The building blocks of Chan Buddhism
is said to have traveled into China along the Silk Road in the first half of the
first century AD. Its rise to prominence grew in proportion to the increasing
traffic along the Silk Road, so that by the Tang dynasty (618-907AD) when China's
capital, Chang'an, was one of the world's most prosperous cities, Buddhist translations
were for the first time accessible. It was during this period that a new variant
of Buddhism arose, which used elements from Daoism to beget a quintessentially
Chinese variation of the Indian import. This new school came to be known as the
Chan, or in Japan, the Zen school.
General concepts of Buddhism:
principles of Buddhism are evident in Chan Buddhism. That is to say that the world
is an illusion conjured up by each individual's mind, that every thought has the
power to produce a retributive future result (known as karma), and that it is
this that decides what form we will appear in during our next life. Enlightenment
occurs when we understand this, and nirvana is attained when we are emancipated
from the endless cycle of life and death to join the Universal Mind. The main
Chinese variations within Chan Buddhism are as follows:
1) The Theory of the
This defines two different kinds of truth, a common one and
a higher one, on three different levels. At the heart of this complex theory is
an examination of the inter-relationship between existence and non-existence.
Truth is complicated by the fact that on the one hand there is physical form or
existence and, on the other, everything is said to be illusory or non-existent.
In which case, what and where is truth - within existence or non-existence? After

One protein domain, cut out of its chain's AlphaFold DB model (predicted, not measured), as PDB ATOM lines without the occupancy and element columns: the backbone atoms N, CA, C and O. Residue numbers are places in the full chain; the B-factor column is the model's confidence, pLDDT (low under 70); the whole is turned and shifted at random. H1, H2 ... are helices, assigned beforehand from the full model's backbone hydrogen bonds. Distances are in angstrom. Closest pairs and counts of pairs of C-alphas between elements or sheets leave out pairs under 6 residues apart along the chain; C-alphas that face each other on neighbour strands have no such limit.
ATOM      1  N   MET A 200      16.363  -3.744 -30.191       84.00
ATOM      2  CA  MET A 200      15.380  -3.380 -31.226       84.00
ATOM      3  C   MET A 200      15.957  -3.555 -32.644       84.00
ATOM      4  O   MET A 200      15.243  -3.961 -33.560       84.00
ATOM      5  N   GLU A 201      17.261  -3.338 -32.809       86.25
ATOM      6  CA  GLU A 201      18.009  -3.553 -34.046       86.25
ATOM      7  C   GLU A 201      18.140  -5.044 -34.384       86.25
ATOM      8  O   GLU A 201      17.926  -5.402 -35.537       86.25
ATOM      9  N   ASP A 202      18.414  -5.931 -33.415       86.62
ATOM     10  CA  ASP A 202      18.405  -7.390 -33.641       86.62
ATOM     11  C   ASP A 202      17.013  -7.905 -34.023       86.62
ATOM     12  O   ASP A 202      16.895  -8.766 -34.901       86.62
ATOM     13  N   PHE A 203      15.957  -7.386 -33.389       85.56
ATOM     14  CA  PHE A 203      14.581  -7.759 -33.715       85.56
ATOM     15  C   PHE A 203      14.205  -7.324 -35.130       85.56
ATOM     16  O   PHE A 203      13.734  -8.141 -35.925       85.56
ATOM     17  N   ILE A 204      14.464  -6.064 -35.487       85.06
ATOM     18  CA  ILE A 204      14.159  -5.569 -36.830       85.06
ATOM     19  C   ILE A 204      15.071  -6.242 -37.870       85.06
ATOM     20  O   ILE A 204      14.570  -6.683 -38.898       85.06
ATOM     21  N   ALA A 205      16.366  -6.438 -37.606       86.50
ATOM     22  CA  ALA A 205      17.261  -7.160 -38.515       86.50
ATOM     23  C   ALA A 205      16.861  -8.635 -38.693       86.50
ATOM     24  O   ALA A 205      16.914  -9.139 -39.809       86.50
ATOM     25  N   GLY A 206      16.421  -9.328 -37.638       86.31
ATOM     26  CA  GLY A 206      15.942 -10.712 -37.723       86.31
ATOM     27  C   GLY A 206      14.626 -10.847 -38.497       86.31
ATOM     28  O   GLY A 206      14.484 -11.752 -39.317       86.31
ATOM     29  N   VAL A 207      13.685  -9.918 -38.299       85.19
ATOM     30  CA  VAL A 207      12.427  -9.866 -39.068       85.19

considering this, the theory then considers the same question for enlightenment.
2) "A good deed entails no retribution". This idea stems from the
Daoist belief in non-action, i.e. that action without effort, which is natural
and spontaneous to the essence of the individual, does not entail any future retribution
3) The method of attaining enlightenment is to do things
without deliberate effort and purpose and live naturally. This (again linked to
Daoism) prepares the mind for enlightenment.
4) That enlightenment occurs
suddenly. Although non-action or living the life of non-cultivation diminishes
distracting elements and facilitates contemplation, enlightenment itself is not
a gradual process but a sudden revelation.
5) Although words can be a useful
tool to explain a thought, they can only ever be an approximation to the idea.
Thus, the state of enlightenment can never be described.
6) There is no other
reality than this phenomenal world. Whereas the unenlightened only see the physical
objects around them, the enlightened in addition to this see the Buddha nature
within the phenomenal world.
This brief list of variations gives an impression
of the far-reaching influence of Daoism on the synthesis of Chan Buddhism.